The main contributions can be summarized as follows:
Reviving the timing information for diverse workloads.
There are several workloads that provide no specific information or descriptions of the underlying storage trace collection environment. In this work, we analyze a diverse set of large-scale workloads and provide an inference model that estimates the relative time costs of an I/O request service. This inference model evaluates the realistic idle time that can capture the system and user behaviors from the traditional block traces by dividing the arrival time into a channel delay, a device time and an idle time. It decomposes I/O subsystem latency by analyzing the probability density functions and cumulative distribution functions of the inter-arrival times as well as being aware of the given request sizes and operation types.
Inference automation and hardware/software co-evaluation. Analyzing extensive out-of-date block traces is non-trivial, and reconstructing the traces is not a one-shot process as the target system will keep shifting its underlying storage technology. In this work, we reify the proposed inference model by automating our graph classification method and steepness analysis, each of which is used to examine massive trace data and speculate the underlying I/O system latency. With the timing information deduced by the proposed inference automation, TraceTracker simulates the old system behaviors and emulates I/O services on a real target system. TraceTracker also performs post-processing to revive asynchronous/synchronous information on new emulated traces. To verify the proposed trace reconstruction method, we introduce several verification metrics such as user idle detection and length. Even in the case of no runtime information being available on the trace collections, our TraceTracker can detect 99% of system delays and idle periods appropriately and secure the corresponding idle periods by 96% of a real execution, on average.
Massive trace reconstruction and analysis. In this work, we reconstructed 577 traces††All the traces collected for this paper are available for download from http://trace.camelab.org. that cover a diverse set of I/O workloads of large-scale computing systems, such as web services, data mining and network file system severs, and performed a comprehensive analysis of the reconstructed block traces. While previous work  claimed that 50% of write requests have time intervals that are 2x longer than the effective device operation latency, even after accelerating the block traces (of the same workloads that we tested) by 100x, we observed that the number of time intervals that have idle periods is less than 39% of the total number of I/O requests. Note that the majority of idle periods in all the block traces are found in 1 millisecond, which is also 10% shorter than the one reported by the prior study .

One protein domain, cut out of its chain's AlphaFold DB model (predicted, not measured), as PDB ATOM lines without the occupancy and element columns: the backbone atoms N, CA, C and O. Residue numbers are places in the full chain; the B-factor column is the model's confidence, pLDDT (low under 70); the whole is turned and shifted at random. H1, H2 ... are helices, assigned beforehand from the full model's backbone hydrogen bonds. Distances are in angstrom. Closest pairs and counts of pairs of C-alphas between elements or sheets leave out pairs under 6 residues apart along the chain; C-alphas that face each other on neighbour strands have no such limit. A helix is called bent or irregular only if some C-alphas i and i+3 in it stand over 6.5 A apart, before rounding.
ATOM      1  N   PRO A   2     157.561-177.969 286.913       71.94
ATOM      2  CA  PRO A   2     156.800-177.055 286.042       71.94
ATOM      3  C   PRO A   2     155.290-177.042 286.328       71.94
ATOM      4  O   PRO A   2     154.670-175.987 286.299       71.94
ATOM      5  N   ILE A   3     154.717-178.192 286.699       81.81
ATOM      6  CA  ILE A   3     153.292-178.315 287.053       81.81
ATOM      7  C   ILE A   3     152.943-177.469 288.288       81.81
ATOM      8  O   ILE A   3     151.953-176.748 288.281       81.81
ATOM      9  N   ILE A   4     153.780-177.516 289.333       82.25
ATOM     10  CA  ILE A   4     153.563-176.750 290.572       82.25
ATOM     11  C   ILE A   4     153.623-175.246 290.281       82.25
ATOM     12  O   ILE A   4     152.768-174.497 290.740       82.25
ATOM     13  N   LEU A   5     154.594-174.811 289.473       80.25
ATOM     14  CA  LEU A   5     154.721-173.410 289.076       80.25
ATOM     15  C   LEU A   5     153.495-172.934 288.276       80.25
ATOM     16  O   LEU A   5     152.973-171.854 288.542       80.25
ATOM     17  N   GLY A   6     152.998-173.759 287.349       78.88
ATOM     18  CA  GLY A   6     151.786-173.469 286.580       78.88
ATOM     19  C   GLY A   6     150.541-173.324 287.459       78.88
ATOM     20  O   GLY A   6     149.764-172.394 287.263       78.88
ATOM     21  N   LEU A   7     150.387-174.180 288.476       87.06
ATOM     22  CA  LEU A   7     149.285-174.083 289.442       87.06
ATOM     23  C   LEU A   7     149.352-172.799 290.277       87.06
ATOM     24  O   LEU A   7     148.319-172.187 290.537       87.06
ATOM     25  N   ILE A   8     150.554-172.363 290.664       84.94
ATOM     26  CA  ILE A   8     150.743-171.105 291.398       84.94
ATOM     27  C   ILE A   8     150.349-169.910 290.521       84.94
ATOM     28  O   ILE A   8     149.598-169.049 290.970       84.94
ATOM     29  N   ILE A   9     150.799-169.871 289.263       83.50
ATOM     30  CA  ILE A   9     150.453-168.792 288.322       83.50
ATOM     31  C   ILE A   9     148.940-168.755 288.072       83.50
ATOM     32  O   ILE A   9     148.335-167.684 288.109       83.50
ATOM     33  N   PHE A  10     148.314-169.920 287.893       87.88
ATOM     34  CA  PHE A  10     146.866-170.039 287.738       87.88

In this section, we first explain the storage-level I/O information from the perspective of a storage stack and block request timing sequence. We then introduce the existing trace revision methods and discuss their limitations.
Ii-a Storage-Level I/O Information
Storage stack. Figure 1(a) illustrates a typical storage stack from an application to the underlying storage. Once the application makes an I/O request, it is required to switch from the user mode to the kernel mode and jump into an entry-point of a virtual file system (VFS). VFS then copies the corresponding target data from a user buffer to a kernel buffer (referred to as page cache ) and forwards the request to the underlying file system. During this time, the mode switch consumes CPU cycles for handling system calls and storing task states in addition to copying the buffers. The file system then looks up the physical locations (indicated by request) and submits this information to the block layer. Finally, the block layer partitions the translated information, including logical block address and request size (in terms of the number of sectors) into multiple packets (or transactions). Note that, before submitting the actual information to the underlying storage, the multiple layers in the storage stack consume CPU cycles for mode switches, data copies and address translations. Note also all open-license block traces are also typically collected underneath the block layer. In cases where there are no system delays or application idleness, the user/kernel specific CPU bursts can overlap with storage bursts, which make the computational cycles that upper software modules consume hide behind the inter-arrival times of multiple I/O requests at the block traces.